August 28, 2018 2:30 PM, EDT

DrayNow Raises $5 Million to Expand Services Nationwide

DrayNow on three devicesDrayNow

A new load-matching service that is focused on helping shippers and freight brokerage firms find drayage capacity has received $5 million in funding to expand its business nationwide.

The investment by Comcast Ventures and Osage Venture Partners is the latest example of the growing interest among investors and industry executives to tap into technology to make intermodal transportation more efficient.

Mike Albert


DrayNow offers a mobile application that can be used by over-the-road truck drivers to find container loads at ports and rail terminals around the country. The company also can directly dispatch loads and provide status updates for shippers, third-party logistics firms and consignees.

The business was soft-launched in 2017 after a year of development and is an offshoot of TransNoble Logistics, a brokerage firm established in 2011 by a team of veteran intermodal transportation executives that included Brad Frith and Craig Probe.

Mike Albert, a former senior vice president of operations at Kane Is Able Inc. and RoadLink Transportation, joined TransNoble in 2015 and serves as a founder and CEO of DrayNow.

DrayNow pickup screen


“We’re passionate about removing the friction and manual processes from this niche of transportation that has struggled to innovate,” Albert said in a statement issued Aug. 28. “Every stakeholder within the intermodal supply chain is asking for transparency and status updates in increments previously unimaginable due to our industry’s fragmentation.”

In a subsequent interview with Transport Topics, Albert said the company will use the new funding to expand its load-matching service to 20 or more markets over the next 18 to 20 months. Current operations in Chicago and Atlanta are handling 150 to 175 loads a day, he said.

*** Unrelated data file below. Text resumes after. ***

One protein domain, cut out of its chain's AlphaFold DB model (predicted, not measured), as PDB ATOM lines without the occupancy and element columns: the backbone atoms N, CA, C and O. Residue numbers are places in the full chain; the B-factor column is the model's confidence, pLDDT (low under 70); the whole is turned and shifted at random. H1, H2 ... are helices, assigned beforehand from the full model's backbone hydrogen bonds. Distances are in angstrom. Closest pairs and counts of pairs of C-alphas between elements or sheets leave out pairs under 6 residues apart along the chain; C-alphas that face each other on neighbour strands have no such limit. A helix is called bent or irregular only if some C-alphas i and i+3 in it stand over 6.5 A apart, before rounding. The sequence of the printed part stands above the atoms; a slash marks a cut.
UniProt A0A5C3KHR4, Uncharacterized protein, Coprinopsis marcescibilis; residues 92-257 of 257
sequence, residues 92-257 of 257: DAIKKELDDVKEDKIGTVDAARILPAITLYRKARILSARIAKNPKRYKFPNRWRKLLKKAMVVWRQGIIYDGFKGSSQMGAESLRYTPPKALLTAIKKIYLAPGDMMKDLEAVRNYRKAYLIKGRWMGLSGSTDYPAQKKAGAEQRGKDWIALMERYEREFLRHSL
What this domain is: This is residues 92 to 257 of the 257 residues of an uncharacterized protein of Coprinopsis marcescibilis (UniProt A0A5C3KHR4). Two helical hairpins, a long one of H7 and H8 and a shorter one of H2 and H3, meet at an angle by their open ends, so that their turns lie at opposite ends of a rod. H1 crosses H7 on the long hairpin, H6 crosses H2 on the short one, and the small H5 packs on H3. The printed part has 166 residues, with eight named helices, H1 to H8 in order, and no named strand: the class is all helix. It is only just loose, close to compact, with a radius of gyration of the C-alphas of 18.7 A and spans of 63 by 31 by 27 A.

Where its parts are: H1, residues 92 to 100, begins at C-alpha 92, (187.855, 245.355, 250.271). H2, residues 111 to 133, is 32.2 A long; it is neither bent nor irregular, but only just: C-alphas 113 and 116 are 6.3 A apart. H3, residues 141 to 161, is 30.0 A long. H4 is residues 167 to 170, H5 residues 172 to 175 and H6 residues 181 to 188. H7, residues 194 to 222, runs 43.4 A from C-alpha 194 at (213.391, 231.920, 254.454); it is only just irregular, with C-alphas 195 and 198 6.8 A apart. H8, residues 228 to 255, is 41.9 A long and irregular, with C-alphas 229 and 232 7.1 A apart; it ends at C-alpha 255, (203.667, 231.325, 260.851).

Albert said it’s important to bring more capacity into the drayage market because the industry has been unable to keep up with surging demand and drivers are leaving the business in greater numbers.

According to Albert, fewer than 5,000 carriers are able to access intermodal freight, but DrayNow could open up the market to as many as 845,000 additional carriers.

Drivers that pick up containers at ports and rail terminals must meet certain insurance requirements and be vetted under terms of the Universal Intermodal Interchange Agreement, a process that is overseen by the International Association of North America, says Jason Hilsenbeck, president of LoadMatch and in Naperville, Ill.

“That gatekeeping aspect is the No. 1 reason why trucking companies don’t get into container drayage business,” Hilsenbeck said, “but it is necessary to control who can get into that business.”

Hilsenbeck said a part of his business is providing a nationwide directory of drayage service providers, but is not involved in arranging for loads.

Cargomatic Inc. is another venture-capital backed company that provides technology to connect shippers and drivers to haul containers and freight in Los Angeles, San Francisco, Seattle, New York, Chicago, Dallas and Houston.

In February, regional railroad operator Genesse & Wyoming Inc. announced an investment in Cargomatic and said it would work with the company to expand its operations in the United States and abroad.

Sam Landman, managing director of Comcast Ventures, said the shipping and logistics industry is vital but that the intermodal sector “has seen very little technology enabling the matchmaking and operational efficiency it needs.”

“We invested in DrayNow because the team and the technology establishes a much more efficient method for moving freight,” he explained. “In addition to being the first mover in the space, DrayNow has demonstrated an ability to build and refine an offering that addresses its customers’ pain points.”

Tyler Rushforth, executive director of the Intermodal Motor Carriers Conference of American Trucking Associations, agrees that the impact of technology on intermodal transportation “could be significant,” but other issues, such as having access to proper chassis and alleviating unplanned delays at ports, must also be addressed.

“Technology linking the entire process from the front end to the back end would be incredible helpful,” he said.